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pogo2posterFINAL2The Last Pogo Jumps Again studies the evolution of Toronto from small town to big city and it’s pop/counter-culture lifestyle during the early and mid-70s.  It centers around the first wave of Toronto punk rock and new-wave music, from the Ramones playing the New Yorker Theatre in ’76 through the police shutting down Teenage Head and causing a riot at the Horseshoe Tavern’s infamous “The Last Pogo” concert in December 1978.

London had the Sex Pistols, New York had the Ramones, but Toronto had a punk movement all it’s own.  The Toronto landscape by the late ’70s was forever changed with the infusion of the DIY/Punk/Alternative Culture(s) movement.  Six years in the making, The Last Pogo Jumps Again successfully explores the whys and wherefores of what was arguably one of the most exciting but misunderstood movements in Toronto’s history.

The DVD contains the 204 minute documentary, plus over a 100 minutes of added material, and a snazzy 24-page booklet.  Check the Shop for details on where you can purchase it.

The Last Pogo (1978) is the documentary that chronicled the last punk rock show at the Horseshoe Tavern when it was run by legendary Toronto promoters The Garys (Topp and Cormier) featuring The Scenics, Cardboard Brains, The Secrets, The Mods, The Ugly, The Viletones and Teenage Head. The Last Pogo was released on DVD in 2008 to great reviews.  Available at the Shop.

The New Yorker Theatre, Toronto, 1976/1977
The New Yorker in the ’30’s when it was known as The Astor. In 1976, with The Original 99 Cent Roxy still pulling in crowds in the east end, Gary Topp and partner Jeff Silverman opened The New Yorker Theatre, on the Yonge Street Strip, fifty yards south of where the indie underground cinema CineCity once stood. The pinball parlour Funland was across street, and on the next block south ...
Record Store Day and free DVDs
Saturday April 18 is International Record Store day, and to join in on the fun, we’re going to be giving away free copies of the 1978 short film The Last Pogo.  The first ten customers who buy The Last Pogo Jumps Again DVD at Toronto’s Soundscapes, Rotate This, Sonic Boom or Tiny Record Shop on Record Store Day get a ...
“Its all killer, no filler.”
Poster by artist Rick Trembles Even with our very limited exposure to date (two cast ‘n’ crew screenings;  World Premiere at Canadian Music Week), we’ve done well with reviewers. In Mechanical Forest Sound, blogger Joe said:  “A true labour of love, this film is a worthy testament to a brief spurt of under-documented and under-appreciated history.”  Sarah Gopaul, posting in Digital Journel:  ” More than just ...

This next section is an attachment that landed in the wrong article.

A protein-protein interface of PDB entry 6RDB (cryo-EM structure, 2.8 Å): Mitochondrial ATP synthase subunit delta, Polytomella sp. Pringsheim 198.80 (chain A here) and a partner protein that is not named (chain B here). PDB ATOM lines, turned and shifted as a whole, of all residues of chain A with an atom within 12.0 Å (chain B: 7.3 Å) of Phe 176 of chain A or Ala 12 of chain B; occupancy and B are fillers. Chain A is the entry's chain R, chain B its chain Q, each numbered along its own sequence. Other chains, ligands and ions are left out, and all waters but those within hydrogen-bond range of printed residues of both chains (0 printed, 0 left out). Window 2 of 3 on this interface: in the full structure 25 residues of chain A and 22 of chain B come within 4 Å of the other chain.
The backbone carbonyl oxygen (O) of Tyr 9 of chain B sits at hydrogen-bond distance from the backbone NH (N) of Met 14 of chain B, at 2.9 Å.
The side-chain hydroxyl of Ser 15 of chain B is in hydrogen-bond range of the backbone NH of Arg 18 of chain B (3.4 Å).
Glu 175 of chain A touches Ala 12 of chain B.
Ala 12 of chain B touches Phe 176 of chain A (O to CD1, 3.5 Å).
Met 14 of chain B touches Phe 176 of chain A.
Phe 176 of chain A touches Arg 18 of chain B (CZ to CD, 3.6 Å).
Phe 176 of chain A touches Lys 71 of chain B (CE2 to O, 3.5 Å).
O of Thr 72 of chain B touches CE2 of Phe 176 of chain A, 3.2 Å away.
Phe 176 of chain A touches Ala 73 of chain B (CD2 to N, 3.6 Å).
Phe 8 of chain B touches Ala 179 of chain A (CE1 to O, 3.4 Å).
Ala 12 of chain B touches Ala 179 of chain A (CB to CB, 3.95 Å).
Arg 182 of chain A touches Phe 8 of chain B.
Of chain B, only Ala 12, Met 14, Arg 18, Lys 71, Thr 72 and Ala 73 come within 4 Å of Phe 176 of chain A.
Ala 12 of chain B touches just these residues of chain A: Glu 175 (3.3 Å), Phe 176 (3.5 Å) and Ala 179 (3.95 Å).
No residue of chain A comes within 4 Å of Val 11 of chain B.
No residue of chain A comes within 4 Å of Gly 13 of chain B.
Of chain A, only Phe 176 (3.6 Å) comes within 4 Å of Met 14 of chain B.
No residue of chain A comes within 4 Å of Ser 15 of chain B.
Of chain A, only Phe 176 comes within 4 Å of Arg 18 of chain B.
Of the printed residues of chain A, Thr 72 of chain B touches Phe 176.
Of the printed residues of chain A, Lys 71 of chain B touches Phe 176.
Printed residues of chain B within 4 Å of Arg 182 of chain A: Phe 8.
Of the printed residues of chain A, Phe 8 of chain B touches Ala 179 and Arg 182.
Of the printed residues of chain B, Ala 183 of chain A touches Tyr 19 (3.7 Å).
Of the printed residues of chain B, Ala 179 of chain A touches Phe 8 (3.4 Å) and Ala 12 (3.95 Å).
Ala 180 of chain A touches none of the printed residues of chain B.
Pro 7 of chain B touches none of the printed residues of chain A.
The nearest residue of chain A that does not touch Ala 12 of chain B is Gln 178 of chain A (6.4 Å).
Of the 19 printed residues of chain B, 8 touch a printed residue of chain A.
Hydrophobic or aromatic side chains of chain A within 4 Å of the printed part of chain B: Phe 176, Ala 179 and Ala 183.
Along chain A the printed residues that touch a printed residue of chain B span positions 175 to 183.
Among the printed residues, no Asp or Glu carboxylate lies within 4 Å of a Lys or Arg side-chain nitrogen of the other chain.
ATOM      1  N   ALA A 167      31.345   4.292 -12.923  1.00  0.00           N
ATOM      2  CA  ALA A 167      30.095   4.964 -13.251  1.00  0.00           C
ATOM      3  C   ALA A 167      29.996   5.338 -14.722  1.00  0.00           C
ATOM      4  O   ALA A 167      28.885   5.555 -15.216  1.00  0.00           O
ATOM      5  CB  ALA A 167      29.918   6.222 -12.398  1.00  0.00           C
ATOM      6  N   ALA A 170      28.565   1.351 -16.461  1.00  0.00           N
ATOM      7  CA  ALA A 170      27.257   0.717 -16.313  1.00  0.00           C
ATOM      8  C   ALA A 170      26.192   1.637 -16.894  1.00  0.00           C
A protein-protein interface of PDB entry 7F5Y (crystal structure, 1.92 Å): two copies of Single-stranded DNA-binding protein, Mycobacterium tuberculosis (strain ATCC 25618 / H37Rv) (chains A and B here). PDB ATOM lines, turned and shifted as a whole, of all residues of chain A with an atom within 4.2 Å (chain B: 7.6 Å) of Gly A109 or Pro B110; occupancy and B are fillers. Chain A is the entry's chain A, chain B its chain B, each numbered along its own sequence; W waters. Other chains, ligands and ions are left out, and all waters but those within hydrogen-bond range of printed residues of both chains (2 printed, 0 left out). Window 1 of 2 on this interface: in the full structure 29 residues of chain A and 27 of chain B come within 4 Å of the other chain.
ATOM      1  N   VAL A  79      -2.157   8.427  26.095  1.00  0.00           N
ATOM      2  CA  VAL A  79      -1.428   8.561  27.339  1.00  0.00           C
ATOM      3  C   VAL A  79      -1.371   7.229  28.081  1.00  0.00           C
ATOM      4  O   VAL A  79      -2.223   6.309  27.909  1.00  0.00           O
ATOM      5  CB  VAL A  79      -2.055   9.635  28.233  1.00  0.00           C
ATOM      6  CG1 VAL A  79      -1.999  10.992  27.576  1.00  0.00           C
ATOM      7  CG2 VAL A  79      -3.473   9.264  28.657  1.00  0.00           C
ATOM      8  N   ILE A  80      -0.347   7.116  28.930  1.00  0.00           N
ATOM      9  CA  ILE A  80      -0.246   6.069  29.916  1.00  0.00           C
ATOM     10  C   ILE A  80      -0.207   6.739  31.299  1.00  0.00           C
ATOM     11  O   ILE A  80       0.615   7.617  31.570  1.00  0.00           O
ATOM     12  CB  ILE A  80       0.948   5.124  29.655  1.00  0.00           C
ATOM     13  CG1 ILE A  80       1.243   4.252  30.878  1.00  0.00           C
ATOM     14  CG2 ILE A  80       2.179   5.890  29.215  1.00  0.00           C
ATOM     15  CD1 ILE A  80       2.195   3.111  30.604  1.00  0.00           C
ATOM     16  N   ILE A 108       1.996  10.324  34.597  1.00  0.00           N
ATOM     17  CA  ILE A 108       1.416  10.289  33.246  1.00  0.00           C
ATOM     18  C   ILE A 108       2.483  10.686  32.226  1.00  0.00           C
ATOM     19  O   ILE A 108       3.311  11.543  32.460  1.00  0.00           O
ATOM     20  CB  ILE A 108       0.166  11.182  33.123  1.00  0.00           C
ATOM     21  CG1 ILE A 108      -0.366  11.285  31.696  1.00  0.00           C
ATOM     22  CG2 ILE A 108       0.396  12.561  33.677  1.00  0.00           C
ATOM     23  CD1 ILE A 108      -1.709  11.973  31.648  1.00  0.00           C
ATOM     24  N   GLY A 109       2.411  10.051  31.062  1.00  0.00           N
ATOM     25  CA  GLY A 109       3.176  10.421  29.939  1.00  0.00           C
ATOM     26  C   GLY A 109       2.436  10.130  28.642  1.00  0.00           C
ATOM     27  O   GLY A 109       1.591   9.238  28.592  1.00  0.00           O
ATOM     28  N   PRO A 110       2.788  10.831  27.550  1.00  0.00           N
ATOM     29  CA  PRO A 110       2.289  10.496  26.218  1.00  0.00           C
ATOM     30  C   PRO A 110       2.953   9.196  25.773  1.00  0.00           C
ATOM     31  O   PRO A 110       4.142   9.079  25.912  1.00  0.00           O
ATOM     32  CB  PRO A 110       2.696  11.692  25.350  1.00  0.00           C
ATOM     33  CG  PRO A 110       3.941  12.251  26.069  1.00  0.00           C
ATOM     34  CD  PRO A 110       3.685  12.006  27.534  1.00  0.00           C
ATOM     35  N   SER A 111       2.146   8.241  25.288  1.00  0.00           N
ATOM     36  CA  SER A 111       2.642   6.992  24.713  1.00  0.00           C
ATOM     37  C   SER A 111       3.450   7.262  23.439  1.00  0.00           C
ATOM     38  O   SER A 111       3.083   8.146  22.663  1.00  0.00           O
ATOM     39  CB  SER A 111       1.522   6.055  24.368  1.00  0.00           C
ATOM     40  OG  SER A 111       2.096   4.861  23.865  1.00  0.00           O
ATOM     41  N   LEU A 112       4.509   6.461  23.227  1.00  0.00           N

“Enthralling and brilliant, hilarious and sad.”  So said photographer/musician/producer Don Pyle, late of first wave punk/new-wave band Crash Kills Nine, then Crash Kills Five, and then the surf-punk instrumentalists Shadowy Men on a Shadowy Planet.  Don was all of 14 years old when he used to hang out at the Crash ‘n’ Burn and Horseshoe Tavern.  “Did we never check i.d.?”, Pogo co-director Brunton asked legendary promoter Gary ...
That Was The Year That Was
In January we got some great photos of The Government (Flat Tire, Hemingway Hated Disco Music);  add Bobbe Besold as yet another of the terrific photographers there were in Toronto back in the mid-seventies.   Our total count so far is 612 photos spread over our four hour movie. We discovered http://chuckmanothercollection.blogspot.com/ and John Chuckman’s awesome collection of postcards.  Unfortunately, not enough dpi to show on the big ...
Six Degrees of Tim Horton
We’re all only a few degrees away from Tim Horton One of the last images in the epic five hour punkumentary-in-progress, The Last Pogo Jumps Again is of The Forgotten Rebels’ Chris Houston and Mickey DeSadist revisiting a favourite Tim Horton’s donut shop they used to frequent in the late seventies in The Hammer. Many people who would end up being part of the Toronto punk rock scene ...
Shadowy Men
A  young Don Pyle photographed by Carm Ferrari Ex Crash Kills Five and Shadowy Men on a Shadowy Planet  Don Pyle kindly sent us some photos of Tyrrana and himself as a younger man, including the one above, by Carm Ferrari.  Don wrote Pogo H.Q. a note to remind them that prior to the Ramones second show at the New Yorker, in the spring of ’77, he asked theatre ...
The Ludovico Technique
Last weekend we spent a few hours going over some of the hundreds of hours of footage we’ve compiled since starting to shoot The Last Pogo Jumps Again three years ago — and this not counting the equally humungous pile ‘o’ footage that co-director Aldo Erdic has, nor the batch of footage we’ve dug up from other filmmakers and broadcasters. Compelling, hilarious, occasionally heart-breaking — and with lots of interesting chatter, ...
Our Back Pages
Steve Koch with The Ugly at The Last Pogo 30th;  photo Ross Taylor. In the late seventies, being the only punk in Calgary (although he’d find out later there was this other guy called Warren Kinsella skulking around the south side) made Steve Koch feel as though people thought he was either (a) dangerous, (b) developmentally challenged, or, most likely (c) a little bit of both. He sent a fan letter to ...
Giving up the Ghost of ’78. Or not.
Freddy Pompeii with The Secrets at The Last Pogo, December 1st, 1978.  Photo copyright Edie Stiener. Rock-steady crew member Ollie Brunton partied away his 16th birthday at Pogo H.Q.,  and the monopolization of all TV, Internet, and munchies for the evening allowed director Colin Brunton to go through some of the DVDs and tapes he’s been given over the past few years.   Short films by Suzanne Naughton and Bruce Pirrie;   hours ...
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